Smart Governance: Startup Polyteia helps cities manage data
Can’t you do it faster? People often – and sometimes rightly – complain about the German bureaucracy. Public administration is lagging behind, especially when it comes to digitization. Data is stacked in filing cabinets and Excel tables of individual departments instead of being used for decisions. No wonder, then, when one hand does not know what the other is doing. The Berlin startup Polyteia wants to change that. Using an intelligent control platform, the team brings together information from a wide variety of systems. – And it gives the decision-makers a completely new basis for their actions. We talked to co-founder and managing director Faruk Tuncer about his personal experiences in cooperation with cities and communities.
Faruk, you are currently activ in Brandenburg, Lower Saxony and Baden-Württemberg. What situation do you find in the cities and communities when you present your product?
Cities and communities fulfil a lot of tasks for the citizens: child day care, schools, maintenance of the infrastructure, economic development and much more. Nevertheless, we hear again and again from mayors that they lack data to make decisions for these tasks. How many daycare places do I need? How can I use financial resources more effectively? How can I plan for the future?
Where does this come from?
We have researched and determined: Actually, the cities and municipalities have enough data. They collect them only in different systems, which e.g. record personnel, kitaplaces or the household. The information is trapped in silos – in other words, the systems do not talk to each other. If you want to make a decision, you have to ask three or four people. They then have to make data exports and all this is then laboriously summarized in one place by hand. That is frustrating. We solve the problem by systematically and automatically merging the data, aggregating them and making them available to decision-makers at the push of a button via a dashboard that is updated daily.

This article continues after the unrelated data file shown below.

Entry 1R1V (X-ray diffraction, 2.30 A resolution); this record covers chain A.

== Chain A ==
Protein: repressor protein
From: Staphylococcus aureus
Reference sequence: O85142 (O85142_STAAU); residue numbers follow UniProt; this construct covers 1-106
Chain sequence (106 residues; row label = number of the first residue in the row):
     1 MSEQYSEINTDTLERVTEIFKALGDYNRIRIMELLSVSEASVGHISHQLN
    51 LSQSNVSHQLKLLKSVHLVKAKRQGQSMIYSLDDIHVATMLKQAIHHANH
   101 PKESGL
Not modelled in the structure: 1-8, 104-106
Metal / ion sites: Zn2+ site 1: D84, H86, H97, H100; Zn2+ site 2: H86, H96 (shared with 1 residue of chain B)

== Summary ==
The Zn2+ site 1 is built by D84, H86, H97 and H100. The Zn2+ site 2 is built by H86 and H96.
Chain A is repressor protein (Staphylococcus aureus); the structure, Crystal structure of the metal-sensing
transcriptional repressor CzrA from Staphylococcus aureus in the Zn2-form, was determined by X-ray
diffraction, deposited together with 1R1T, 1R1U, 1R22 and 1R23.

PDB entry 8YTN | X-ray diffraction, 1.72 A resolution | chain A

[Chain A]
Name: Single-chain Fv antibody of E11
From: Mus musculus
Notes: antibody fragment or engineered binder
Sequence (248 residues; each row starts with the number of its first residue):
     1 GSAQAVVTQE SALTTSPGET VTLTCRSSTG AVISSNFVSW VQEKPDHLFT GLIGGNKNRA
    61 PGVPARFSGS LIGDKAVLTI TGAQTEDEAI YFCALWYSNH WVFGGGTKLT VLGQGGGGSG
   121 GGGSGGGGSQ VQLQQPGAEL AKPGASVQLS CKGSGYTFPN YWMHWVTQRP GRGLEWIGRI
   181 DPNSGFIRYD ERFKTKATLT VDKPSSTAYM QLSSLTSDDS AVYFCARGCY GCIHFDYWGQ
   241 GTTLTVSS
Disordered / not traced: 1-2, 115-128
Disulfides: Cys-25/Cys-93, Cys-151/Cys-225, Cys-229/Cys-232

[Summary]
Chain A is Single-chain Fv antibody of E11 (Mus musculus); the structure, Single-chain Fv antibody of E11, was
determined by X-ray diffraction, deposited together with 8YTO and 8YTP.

In some cases there is a lack of legal consolidation, but on the other hand there is also a lack of standardized interfaces. In addition, the federal system offers a lot of freedom for local decision-makers. As a result, digitization in administration in Germany is progressing more slowly. Our local contacts also confirm this.
How do you cooperate with the cities and municipalities?
We build a process in which tables and PDFs are captured, remove certain data that we don’t need, such as the personal reference – if it is captured at all – and store the whole thing in a central database.
The most recent example is the city of Goslar, where we will soon be releasing a module for controlling personnel in internal administration. According to media reports, the city approached us directly. We then went there, presented our product, checked where the needs were, showed what we were planning, and then tackled the whole thing together. There were no major challenges on our part. Of course you have to deal with the fact that there are other data centers and systems in Lower Saxony, but that is no problem for our work.
What will be easier for Goslar employees in the future?
Through our system, the city council is regularly informed about personnel situations, staffing plans, certain quotas such as gender distribution or sick leave. It used to be very difficult to collect such data. Our module can answer many questions in this context in great detail. The information is just a click away. The administration is more sovereign and the council members are up to date. For example, you can see when many of the city’s employees will retire in the next ten years and when there might be a shortage of staff. Or whether there are certain departments or groups in which the sick leave rate is high – and where something can be done about it. So tasks are derived from the data.
What particular challenges do start-ups that want to work with cities and municipalities have to face?
Project management is still a challenge in many places. Employees are trapped in hierarchical structures. The advantage for municipalities, however, is that they take a very close look at the start-ups and are very loyal customers once they have made up their minds.
What did you learn from working with the cities and communities yourself?
I am always amazed at what cities and communities with the limited financial resources they have can do – from fire safety to childcare. No company would build such a broad portfolio. That’s impressive and equally challenging. That makes it all the more exciting for us to help make the whole thing even better.
LinkedIn: Faruk Tuncer
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